Design and screening of ASIC inhibitors based on aromatic diamidines for combating neurological disorders
Acid sensing ion channels (ASICs) are implicated in various brain functions including learning and memory and are involved in a number of neurological disorders such as pain, ischemic stroke, depression, and multiple sclerosis. We have recently defined ASICs as one of receptor targets of aromatic diamidines in neurons. Aromatic diamidines are DNA-binding agents and have long been used in the treatment of leishmaniasis, trypanosomiasis, pneumocystis pneumonia and babesiosis. Moreover, some aromatic diamidines are used as skin-care and baby products and others have potential to suppress tumor growth or to combat malaria. A large number of aromatic diamidines or analogs have been synthesized. Many efforts are being made to optimize the therapeutic spectrum of aromatic diamidines, i.e. to reduce toxicity, increase oral bioavailability and enhance their penetration of the blood-brain barrier. Aromatic diamidines therefore provide a shortcut of screening for selective ASIC inhibitors with therapeutic potential. Intriguingly nafamostat, a protease inhibitor for treating acute pancreatitis, also inhibits ASIC activities. Aromatic diamidines and nafamostat have many similarities although they belong to distinct classes of medicinal agents for curing different diseases. Here we delineate background, clinical application and drug development of aromatic diamidines that could facilitate the screening for selective ASIC inhibitors for research purposes. Further studies may lead to a drug with therapeutic value and extend the therapeutic scope of aromatic diamidines to combat neurological diseases.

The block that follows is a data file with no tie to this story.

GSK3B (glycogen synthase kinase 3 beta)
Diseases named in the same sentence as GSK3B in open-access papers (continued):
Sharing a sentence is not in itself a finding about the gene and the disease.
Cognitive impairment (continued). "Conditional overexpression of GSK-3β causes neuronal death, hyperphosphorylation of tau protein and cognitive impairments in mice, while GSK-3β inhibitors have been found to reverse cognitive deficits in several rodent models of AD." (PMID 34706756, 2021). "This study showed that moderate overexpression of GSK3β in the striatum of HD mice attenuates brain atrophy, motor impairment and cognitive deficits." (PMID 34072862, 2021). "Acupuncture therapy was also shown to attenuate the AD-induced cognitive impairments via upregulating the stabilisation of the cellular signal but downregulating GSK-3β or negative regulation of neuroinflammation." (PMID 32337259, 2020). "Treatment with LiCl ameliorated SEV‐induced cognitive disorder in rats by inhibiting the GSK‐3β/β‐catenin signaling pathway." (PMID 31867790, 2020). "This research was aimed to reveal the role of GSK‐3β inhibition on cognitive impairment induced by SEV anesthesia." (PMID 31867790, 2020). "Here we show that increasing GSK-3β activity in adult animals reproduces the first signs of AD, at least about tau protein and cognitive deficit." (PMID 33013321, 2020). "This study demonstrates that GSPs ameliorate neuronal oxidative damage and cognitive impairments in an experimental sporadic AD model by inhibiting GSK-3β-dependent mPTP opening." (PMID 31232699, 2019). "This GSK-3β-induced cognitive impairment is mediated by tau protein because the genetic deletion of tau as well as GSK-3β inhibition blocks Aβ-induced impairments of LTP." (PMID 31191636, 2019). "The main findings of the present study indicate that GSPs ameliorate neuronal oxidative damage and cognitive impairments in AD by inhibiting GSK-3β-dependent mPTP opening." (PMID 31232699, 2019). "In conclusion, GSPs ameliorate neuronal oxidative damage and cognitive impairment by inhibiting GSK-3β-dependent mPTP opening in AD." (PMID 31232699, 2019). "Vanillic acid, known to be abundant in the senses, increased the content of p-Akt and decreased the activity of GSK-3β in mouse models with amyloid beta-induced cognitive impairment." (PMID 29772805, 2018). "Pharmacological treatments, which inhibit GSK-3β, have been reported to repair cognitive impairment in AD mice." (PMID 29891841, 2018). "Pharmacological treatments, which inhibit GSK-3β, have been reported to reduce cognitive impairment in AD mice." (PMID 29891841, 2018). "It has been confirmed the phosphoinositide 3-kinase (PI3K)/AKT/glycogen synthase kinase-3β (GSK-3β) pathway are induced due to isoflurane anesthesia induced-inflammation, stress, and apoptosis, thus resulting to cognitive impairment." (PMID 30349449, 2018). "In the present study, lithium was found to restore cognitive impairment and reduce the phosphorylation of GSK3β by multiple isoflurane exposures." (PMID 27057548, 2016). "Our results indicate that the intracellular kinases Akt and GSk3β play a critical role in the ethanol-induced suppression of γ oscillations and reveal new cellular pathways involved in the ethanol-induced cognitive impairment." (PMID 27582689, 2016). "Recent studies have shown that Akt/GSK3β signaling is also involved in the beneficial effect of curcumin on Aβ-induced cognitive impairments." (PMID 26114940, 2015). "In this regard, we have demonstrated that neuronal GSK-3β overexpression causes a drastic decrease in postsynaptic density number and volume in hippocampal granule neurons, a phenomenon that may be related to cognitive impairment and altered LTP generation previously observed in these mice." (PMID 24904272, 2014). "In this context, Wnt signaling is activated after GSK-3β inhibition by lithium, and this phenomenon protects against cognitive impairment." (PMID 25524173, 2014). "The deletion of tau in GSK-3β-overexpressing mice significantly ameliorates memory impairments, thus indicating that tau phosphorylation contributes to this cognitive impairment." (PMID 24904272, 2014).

Molecular, Cellular and Biomedical Sciences
European journal of pharmacology
Digital Object Identifier (DOI)
Chen X, Orser BA, MacDonald JF. Design and screening of ASIC inhibitors based on aromatic diamidines for combating neurological disorders. European journal of pharmacology. 2010;648(1-3):15-23. doi: 10.1016/j.ejphar.2010.09.005. PubMed PMID: 20854810.
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